Imagining Byzantium
How to cite this title

Alshanskaya, Alena, Gietzen, Andreas and Hadjiafxenti, Christina (Eds.): Imagining Byzantium: Perceptions, Patterns, Problems, Heidelberg: Propylaeum, 2020 (Byzanz zwischen Orient und Okzident, Vol. 11).

More citation styles

This work is licensed under a Creative Commons License 4.0
(CC BY-SA 4.0)
Creative Commons License BY-SA 4.0

ISBN 978-3-948465-66-7 (PDF)

Published 23.06.2020.

The print publication was published in 2018 by Verl. d. Römisch-Germanischen Zentralmuseums, Mainz, ISBN 978-3-88467-310-2.


Alena Alshanskaya, Andreas Gietzen and Christina Hadjiafxenti (Eds.)

Imagining Byzantium

Perceptions, Patterns, Problems

Byzanz zwischen Orient und Okzident

Byzantium the other. Byzantium the pompous. Byzantium the eternal. The mere existence of this empire with his rich history and otherness from western European traditions spurred the minds of scholars, noblemen, politicians and ordinary people throughout its survival and long beyond its final downfall in 1453. Neglecting its great political and cultural influence on neighbouring countries and beyond, Enlightenment writers stripped Byzantium of its original historical reality and thus created a model, which could be utilised in very different constructs, stretching from positive to absolutely negative connotations. With the rise of new nationalisms, primarily in Eastern and Southeastern Europe, and the associated politically inspired historical (re)constructions in the 19th and 20th century, the reception of Byzantium gained new facets, its perception reached into new dimensions. In this volume, we would like to shed some light on these patterns and the problems they entail, and show the different ways in which »Byzantium« was used as an argument in nation-building and in constructing new historiographical narratives, and how its legacy endured in ecclesiastical historiography.

Table of Contents
Alena Alshanskaya, Andreas Gietzen, Christina Hadjiafxenti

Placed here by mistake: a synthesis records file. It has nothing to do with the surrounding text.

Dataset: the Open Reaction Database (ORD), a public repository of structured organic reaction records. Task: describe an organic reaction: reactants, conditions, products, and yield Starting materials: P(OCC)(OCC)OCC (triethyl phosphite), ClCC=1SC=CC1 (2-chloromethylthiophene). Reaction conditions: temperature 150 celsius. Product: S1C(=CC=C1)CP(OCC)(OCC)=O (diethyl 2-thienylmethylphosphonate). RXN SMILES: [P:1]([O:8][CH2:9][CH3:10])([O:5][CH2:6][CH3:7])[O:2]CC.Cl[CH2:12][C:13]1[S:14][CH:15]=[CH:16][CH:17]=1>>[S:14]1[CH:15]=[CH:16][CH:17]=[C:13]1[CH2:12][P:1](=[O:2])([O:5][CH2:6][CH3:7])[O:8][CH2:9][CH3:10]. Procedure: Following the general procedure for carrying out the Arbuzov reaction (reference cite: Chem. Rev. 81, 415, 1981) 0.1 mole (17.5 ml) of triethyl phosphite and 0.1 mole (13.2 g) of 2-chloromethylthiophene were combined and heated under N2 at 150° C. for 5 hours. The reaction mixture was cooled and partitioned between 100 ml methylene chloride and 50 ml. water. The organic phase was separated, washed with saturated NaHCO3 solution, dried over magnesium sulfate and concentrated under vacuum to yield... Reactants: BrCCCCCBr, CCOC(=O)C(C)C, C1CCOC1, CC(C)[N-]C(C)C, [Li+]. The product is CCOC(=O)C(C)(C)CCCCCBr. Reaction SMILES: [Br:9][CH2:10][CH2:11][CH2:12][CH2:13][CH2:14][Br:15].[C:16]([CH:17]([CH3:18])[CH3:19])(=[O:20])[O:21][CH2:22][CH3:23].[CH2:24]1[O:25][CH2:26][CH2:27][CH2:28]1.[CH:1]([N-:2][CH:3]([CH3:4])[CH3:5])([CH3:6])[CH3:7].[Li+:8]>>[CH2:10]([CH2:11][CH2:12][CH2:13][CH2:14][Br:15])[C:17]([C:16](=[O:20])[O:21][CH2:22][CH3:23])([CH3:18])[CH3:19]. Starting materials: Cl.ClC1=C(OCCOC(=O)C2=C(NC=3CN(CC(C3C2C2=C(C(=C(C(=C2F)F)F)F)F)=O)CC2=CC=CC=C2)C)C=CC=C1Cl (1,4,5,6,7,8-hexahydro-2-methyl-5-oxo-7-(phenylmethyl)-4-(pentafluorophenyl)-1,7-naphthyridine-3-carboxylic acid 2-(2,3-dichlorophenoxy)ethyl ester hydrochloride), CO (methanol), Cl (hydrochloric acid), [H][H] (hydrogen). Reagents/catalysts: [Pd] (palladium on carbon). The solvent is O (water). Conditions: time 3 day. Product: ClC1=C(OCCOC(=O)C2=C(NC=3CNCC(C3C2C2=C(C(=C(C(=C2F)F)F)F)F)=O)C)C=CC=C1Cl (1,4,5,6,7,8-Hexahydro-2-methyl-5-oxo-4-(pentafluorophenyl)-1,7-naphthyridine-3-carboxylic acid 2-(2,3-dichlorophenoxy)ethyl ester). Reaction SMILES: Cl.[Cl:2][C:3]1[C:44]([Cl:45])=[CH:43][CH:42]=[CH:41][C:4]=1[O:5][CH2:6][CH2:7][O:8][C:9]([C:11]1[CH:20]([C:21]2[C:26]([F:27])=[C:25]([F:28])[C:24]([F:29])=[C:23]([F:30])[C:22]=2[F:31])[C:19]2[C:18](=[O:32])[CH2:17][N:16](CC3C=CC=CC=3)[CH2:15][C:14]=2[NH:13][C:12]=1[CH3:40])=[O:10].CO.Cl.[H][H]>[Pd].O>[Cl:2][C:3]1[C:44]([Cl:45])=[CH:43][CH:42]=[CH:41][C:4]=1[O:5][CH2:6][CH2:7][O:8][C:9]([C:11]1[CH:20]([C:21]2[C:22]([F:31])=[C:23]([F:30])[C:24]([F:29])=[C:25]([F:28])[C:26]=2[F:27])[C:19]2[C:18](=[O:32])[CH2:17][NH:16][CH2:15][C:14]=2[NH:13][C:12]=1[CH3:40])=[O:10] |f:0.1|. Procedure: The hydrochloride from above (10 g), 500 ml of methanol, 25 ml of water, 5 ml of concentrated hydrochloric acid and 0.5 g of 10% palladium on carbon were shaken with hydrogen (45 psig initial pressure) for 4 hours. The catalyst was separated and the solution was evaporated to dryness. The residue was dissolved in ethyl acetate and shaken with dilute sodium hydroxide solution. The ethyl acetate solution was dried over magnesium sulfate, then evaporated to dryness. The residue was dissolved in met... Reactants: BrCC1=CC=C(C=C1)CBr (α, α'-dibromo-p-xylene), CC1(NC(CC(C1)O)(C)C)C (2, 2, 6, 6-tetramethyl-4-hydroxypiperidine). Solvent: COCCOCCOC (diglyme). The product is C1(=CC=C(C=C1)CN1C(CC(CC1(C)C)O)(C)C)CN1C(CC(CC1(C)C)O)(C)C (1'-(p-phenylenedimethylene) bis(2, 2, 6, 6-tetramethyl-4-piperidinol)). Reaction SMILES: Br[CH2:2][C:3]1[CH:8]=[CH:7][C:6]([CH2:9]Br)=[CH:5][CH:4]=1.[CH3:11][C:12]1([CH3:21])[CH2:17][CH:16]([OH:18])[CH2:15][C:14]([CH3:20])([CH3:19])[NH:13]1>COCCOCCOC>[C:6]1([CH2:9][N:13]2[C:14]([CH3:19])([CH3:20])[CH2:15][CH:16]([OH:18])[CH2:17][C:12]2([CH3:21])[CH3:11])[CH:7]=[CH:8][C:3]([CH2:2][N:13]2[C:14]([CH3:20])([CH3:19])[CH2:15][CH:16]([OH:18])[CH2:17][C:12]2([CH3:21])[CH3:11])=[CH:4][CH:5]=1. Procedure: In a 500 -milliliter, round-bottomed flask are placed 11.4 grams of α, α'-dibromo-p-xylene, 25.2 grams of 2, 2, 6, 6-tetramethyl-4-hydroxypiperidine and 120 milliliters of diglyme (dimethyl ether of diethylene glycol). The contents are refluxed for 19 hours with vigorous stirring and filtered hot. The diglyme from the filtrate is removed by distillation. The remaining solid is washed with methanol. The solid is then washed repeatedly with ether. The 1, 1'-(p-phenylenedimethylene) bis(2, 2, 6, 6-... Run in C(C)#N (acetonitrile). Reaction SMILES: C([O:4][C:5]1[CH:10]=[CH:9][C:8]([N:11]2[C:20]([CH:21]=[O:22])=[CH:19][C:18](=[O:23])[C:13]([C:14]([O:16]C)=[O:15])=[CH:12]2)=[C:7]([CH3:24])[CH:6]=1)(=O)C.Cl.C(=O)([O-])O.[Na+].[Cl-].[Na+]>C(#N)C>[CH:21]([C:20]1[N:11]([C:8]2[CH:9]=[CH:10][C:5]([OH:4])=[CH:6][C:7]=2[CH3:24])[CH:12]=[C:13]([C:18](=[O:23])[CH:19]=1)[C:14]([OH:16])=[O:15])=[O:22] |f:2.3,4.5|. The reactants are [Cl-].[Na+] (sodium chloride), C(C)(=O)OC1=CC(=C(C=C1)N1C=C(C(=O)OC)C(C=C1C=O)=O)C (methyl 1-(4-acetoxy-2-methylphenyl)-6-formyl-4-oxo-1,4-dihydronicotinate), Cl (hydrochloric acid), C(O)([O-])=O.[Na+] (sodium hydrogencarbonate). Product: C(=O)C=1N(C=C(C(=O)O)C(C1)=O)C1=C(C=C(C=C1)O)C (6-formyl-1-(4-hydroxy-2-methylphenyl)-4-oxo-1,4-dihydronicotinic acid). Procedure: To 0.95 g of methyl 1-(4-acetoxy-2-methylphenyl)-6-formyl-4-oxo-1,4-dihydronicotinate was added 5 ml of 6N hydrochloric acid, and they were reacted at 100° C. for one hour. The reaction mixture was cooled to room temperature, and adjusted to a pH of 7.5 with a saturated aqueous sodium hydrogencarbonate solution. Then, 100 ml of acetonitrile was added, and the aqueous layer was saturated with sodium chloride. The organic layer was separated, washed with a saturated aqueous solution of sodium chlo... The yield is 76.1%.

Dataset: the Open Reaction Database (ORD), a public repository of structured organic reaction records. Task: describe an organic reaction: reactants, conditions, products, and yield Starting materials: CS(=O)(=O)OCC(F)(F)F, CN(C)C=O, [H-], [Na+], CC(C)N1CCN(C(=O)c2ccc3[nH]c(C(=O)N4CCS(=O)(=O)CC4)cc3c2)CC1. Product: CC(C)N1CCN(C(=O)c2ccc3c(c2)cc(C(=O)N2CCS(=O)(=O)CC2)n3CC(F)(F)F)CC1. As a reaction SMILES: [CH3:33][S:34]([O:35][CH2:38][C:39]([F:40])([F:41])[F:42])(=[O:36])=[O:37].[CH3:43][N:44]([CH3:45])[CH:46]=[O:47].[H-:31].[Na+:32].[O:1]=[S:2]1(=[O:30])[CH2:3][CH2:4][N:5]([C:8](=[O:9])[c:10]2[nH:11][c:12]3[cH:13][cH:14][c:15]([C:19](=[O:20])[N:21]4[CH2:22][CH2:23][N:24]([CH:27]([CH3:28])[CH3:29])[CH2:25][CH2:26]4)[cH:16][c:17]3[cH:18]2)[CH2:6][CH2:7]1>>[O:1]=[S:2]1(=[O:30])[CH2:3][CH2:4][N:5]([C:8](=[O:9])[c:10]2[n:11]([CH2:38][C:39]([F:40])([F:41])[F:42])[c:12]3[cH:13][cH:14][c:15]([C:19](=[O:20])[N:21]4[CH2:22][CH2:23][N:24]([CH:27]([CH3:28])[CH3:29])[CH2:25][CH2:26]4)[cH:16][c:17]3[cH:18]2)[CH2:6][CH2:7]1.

Jan Kusber
Imagining Byzantium: An Introduction
Günter Prinzing
Byzantium, Medieval Russia and the So-called Family of Kings
From George Ostrogorsky to Franz Dölger’s Construct and its Critics
Hans-Christian Maner
»Byzance après Byzance« – Nicolae Iorga’s Concept and its Aftermath
Dimitris Stamatopoulos
The Western Byzantium of Konstantinos Paparrigopoulos
Przemysław Marciniak
Oriental like Byzantium
Some Remarks on Similarities Between Byzantinism and Orientalism
Kirill Maksimovič
The Collection of Byzantine Canon Law (»Kniga pravil«, 1839) as a Legal Basis for the Russian Orthodox Church in the 19th and 20th Centuries: Paradoxes, Problems and Perspectives
Alena Alshanskaya
The Reception of Byzantium in Russian Church Historiography
Dimitrios Moschos
Approaching the Byzantine Past in the Historical Work of Dositheos of Jerusalem and Meletios of Athens
Christina Hadjiafxenti
Byzantium in Greek Church Historiography of the 19th Century: Between German Protestant Influence and Greek Orthodox Confession
Mihai-D. Grigore
Byzantium for Priests
Image of Byzantium in Romanian Theological Textbooks of the Late 20th Century
Lora Gerd
Russian Imperial Policy in the Orthodox East and its Relation to Byzantine Studies
Andreas Gietzen
Bad Byzantines: A Historical Narrative in the Liberal Conception of Vladimir Jovanović
Aleksandar Ignjatović
Negotiating National Prospects by Capturing the Medieval Past: Byzantium in Serbian Architectural History at the Turn of the 20th Century
Stefan Rohdewald
Byzantine »Slavery« as Postcolonial Imagination: »Foreign« Rulers of a »Pure« Bulgarian Nation (1850-1930)
Sigles Used